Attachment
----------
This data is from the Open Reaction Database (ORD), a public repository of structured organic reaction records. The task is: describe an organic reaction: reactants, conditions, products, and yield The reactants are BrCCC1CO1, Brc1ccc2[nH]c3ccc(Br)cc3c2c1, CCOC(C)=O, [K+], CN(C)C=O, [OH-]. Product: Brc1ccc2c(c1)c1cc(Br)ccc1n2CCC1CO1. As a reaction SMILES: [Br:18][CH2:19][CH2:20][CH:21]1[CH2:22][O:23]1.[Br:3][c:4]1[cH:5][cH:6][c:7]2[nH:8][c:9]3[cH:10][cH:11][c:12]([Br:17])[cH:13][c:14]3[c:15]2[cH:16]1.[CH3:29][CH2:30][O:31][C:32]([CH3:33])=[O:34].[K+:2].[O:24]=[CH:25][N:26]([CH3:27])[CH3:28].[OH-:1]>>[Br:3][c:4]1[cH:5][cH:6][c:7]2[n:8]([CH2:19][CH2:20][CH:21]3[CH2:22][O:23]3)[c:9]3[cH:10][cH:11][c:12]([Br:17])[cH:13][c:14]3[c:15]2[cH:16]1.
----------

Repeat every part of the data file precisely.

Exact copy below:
This data is from the Open Reaction Database (ORD), a public repository of structured organic reaction records. The task is: describe an organic reaction: reactants, conditions, products, and yield The reactants are BrCCC1CO1, Brc1ccc2[nH]c3ccc(Br)cc3c2c1, CCOC(C)=O, [K+], CN(C)C=O, [OH-]. Product: Brc1ccc2c(c1)c1cc(Br)ccc1n2CCC1CO1. As a reaction SMILES: [Br:18][CH2:19][CH2:20][CH:21]1[CH2:22][O:23]1.[Br:3][c:4]1[cH:5][cH:6][c:7]2[nH:8][c:9]3[cH:10][cH:11][c:12]([Br:17])[cH:13][c:14]3[c:15]2[cH:16]1.[CH3:29][CH2:30][O:31][C:32]([CH3:33])=[O:34].[K+:2].[O:24]=[CH:25][N:26]([CH3:27])[CH3:28].[OH-:1]>>[Br:3][c:4]1[cH:5][cH:6][c:7]2[n:8]([CH2:19][CH2:20][CH:21]3[CH2:22][O:23]3)[c:9]3[cH:10][cH:11][c:12]([Br:17])[cH:13][c:14]3[c:15]2[cH:16]1.